SOARing Discussions Let Anti-Racism Fly High

Online Event Educates Students on Black History Month


Discussion participants pose for a group photo before ending the event. Photo by Betty Lee.

Solah Han, Jade Lee, and Alyssa Chang

February is the month of Black History, and although it is widely celebrated mostly in the Western parts of the world, many Koreans are unaware of the importance of this annual celebration. Black culture is often underappreciated in relatively homogeneous societies like Korea. To prevent a historically momentous event such as Black History Month from going unnoticed, a new DIS lunch club took it upon itself to educate the community on the compelling topic.

You may have heard of other Students Organizing Against Racism (SOAR) groups that have already been established from schools in the states. Despite being set up within a short amount of time, the SOAR club within DIS has already prepared numerous events for the school community in honor of Black History Month. As a club fighting against racial prejudices, they strive to raise awareness and encourage well-meaning curiosity toward the topic. 

On February 17th, the first official SOARing Discussionㅡ an open conversation space for all students to participate and voice out their opinions freelyㅡ was held online. Specifically, the theme for this month was the Black Lives Matter (BLM) movement. By welcoming students with varying levels of understanding about this topic, SOAR aimed to educate the student community further in regards to the BLM movement and the concept of anti-racism in general.

Poster designed by Solah Han.

Despite covering many important issues regarding the discussion matter, the main question throughout the event was, “Why exactly is Black Lives matter a movement?” To give an introduction as to why the activist group is important, an insightful video that tells the story of an 11-year-old girl recalling her experience with discrimination was shown to the audience. The video, a narrative poem written by the girl in question, made powerful comments on police brutality, negative stereotypes, and more. An anonymous participant remarked, “It’s really important to raise awareness and actively fight against these crimes because one day the victim might be our friends, or even ourselves”.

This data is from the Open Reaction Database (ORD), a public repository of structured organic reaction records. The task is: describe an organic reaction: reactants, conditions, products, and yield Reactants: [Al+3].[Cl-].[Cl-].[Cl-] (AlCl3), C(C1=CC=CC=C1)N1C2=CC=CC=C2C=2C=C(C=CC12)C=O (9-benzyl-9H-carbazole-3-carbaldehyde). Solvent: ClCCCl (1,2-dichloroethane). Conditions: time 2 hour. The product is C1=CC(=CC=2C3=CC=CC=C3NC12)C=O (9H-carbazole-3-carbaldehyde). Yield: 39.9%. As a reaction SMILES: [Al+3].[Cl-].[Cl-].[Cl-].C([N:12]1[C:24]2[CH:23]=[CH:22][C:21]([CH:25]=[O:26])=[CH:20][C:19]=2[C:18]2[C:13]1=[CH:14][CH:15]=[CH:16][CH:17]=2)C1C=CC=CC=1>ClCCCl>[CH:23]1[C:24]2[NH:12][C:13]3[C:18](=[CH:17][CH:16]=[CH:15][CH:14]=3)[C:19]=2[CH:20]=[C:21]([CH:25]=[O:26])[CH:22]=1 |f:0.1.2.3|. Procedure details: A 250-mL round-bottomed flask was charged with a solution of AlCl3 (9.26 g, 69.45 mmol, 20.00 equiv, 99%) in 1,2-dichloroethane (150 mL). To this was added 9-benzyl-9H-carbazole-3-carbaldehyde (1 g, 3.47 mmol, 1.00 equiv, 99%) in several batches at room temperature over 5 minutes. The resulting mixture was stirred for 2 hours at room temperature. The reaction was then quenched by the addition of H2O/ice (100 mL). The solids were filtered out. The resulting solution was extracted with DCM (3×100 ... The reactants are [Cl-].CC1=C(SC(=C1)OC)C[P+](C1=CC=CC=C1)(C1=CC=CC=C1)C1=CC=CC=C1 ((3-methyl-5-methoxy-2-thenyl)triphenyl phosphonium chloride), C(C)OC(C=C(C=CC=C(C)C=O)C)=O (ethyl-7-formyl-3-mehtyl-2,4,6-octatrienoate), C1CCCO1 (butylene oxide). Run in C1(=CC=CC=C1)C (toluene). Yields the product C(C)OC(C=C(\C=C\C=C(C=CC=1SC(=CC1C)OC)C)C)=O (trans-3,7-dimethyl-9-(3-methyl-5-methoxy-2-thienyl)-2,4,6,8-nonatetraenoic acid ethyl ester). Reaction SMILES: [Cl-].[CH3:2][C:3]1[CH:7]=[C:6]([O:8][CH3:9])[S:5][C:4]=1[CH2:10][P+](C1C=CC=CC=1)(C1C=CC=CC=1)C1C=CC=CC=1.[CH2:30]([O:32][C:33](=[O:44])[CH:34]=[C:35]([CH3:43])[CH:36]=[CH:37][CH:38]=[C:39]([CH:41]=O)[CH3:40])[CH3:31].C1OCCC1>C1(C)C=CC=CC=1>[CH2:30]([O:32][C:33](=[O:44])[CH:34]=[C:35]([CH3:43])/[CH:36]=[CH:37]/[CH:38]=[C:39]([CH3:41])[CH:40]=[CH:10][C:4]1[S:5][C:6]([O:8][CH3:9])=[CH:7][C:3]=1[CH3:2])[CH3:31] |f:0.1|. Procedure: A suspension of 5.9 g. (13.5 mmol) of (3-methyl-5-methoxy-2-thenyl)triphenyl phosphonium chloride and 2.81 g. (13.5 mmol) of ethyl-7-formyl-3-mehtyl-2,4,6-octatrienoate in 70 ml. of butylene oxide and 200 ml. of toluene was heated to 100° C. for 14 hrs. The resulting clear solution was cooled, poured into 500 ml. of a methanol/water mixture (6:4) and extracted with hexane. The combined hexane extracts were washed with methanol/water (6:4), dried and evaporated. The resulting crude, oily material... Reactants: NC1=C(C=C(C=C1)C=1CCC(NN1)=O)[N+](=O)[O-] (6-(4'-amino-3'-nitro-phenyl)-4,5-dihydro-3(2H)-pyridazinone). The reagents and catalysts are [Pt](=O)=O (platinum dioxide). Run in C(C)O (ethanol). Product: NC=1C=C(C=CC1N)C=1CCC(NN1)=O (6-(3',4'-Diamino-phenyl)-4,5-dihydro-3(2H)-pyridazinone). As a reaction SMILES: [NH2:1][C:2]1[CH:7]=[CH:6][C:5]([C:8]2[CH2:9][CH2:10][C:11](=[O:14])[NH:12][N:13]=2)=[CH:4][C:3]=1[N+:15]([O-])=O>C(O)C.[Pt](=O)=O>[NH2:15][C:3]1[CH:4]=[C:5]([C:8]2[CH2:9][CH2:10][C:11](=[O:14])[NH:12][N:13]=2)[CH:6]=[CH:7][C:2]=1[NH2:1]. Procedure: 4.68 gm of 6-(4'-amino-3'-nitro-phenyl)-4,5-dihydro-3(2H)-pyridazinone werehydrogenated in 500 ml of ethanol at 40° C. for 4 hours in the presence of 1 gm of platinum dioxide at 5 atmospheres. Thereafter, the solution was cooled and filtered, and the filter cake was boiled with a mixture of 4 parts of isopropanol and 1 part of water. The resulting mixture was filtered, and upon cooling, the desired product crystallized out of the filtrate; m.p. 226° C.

Betty, the President of SOAR, was very pleased with the outstanding involvement of the participants. She spoke near the end of the discussion, “Even just by listening in, you just fought against racism. And that’s a lot!” 

If you missed this conversation, no need to worry! SOAR plans to have this as a recurring monthly event for all students: meaning, there will be another discussion in March with a new theme addressing anti-racism or racial justice. If you are interested, stay tuned for more information from SOAR. Your participation is proof that we’re actively fighting to make a better world! 

It’s really important to raise awareness and actively fight against these crimes because one day the victim might be our friends, or even ourselves.

— Anonymous Participant